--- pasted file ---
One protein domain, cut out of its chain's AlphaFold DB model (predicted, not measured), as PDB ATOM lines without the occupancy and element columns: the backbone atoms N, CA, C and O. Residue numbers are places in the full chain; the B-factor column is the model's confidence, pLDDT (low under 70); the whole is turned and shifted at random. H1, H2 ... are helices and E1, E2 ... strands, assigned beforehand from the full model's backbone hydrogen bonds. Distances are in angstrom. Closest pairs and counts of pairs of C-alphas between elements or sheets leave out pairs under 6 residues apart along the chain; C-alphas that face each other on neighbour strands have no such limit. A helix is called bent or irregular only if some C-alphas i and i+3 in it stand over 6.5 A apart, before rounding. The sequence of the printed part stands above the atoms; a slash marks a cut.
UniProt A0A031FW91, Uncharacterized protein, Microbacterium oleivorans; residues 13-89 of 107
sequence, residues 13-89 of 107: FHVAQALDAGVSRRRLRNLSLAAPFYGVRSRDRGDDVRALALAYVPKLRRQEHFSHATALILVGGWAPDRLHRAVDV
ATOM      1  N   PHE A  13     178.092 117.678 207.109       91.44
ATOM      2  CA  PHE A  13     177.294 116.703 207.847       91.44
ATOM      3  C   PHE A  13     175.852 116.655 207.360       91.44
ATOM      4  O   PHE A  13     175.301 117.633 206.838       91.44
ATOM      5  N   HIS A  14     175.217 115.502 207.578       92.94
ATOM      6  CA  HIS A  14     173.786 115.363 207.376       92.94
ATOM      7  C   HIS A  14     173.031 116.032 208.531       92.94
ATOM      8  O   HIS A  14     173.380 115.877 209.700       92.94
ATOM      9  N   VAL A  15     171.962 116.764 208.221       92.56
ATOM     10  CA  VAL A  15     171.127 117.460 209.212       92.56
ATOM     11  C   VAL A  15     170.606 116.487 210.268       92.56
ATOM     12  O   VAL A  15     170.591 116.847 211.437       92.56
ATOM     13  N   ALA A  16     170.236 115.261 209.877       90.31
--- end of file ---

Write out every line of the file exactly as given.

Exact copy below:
One protein domain, cut out of its chain's AlphaFold DB model (predicted, not measured), as PDB ATOM lines without the occupancy and element columns: the backbone atoms N, CA, C and O. Residue numbers are places in the full chain; the B-factor column is the model's confidence, pLDDT (low under 70); the whole is turned and shifted at random. H1, H2 ... are helices and E1, E2 ... strands, assigned beforehand from the full model's backbone hydrogen bonds. Distances are in angstrom. Closest pairs and counts of pairs of C-alphas between elements or sheets leave out pairs under 6 residues apart along the chain; C-alphas that face each other on neighbour strands have no such limit. A helix is called bent or irregular only if some C-alphas i and i+3 in it stand over 6.5 A apart, before rounding. The sequence of the printed part stands above the atoms; a slash marks a cut.
UniProt A0A031FW91, Uncharacterized protein, Microbacterium oleivorans; residues 13-89 of 107
sequence, residues 13-89 of 107: FHVAQALDAGVSRRRLRNLSLAAPFYGVRSRDRGDDVRALALAYVPKLRRQEHFSHATALILVGGWAPDRLHRAVDV
ATOM      1  N   PHE A  13     178.092 117.678 207.109       91.44
ATOM      2  CA  PHE A  13     177.294 116.703 207.847       91.44
ATOM      3  C   PHE A  13     175.852 116.655 207.360       91.44
ATOM      4  O   PHE A  13     175.301 117.633 206.838       91.44
ATOM      5  N   HIS A  14     175.217 115.502 207.578       92.94
ATOM      6  CA  HIS A  14     173.786 115.363 207.376       92.94
ATOM      7  C   HIS A  14     173.031 116.032 208.531       92.94
ATOM      8  O   HIS A  14     173.380 115.877 209.700       92.94
ATOM      9  N   VAL A  15     171.962 116.764 208.221       92.56
ATOM     10  CA  VAL A  15     171.127 117.460 209.212       92.56
ATOM     11  C   VAL A  15     170.606 116.487 210.268       92.56
ATOM     12  O   VAL A  15     170.591 116.847 211.437       92.56
ATOM     13  N   ALA A  16     170.236 115.261 209.877       90.31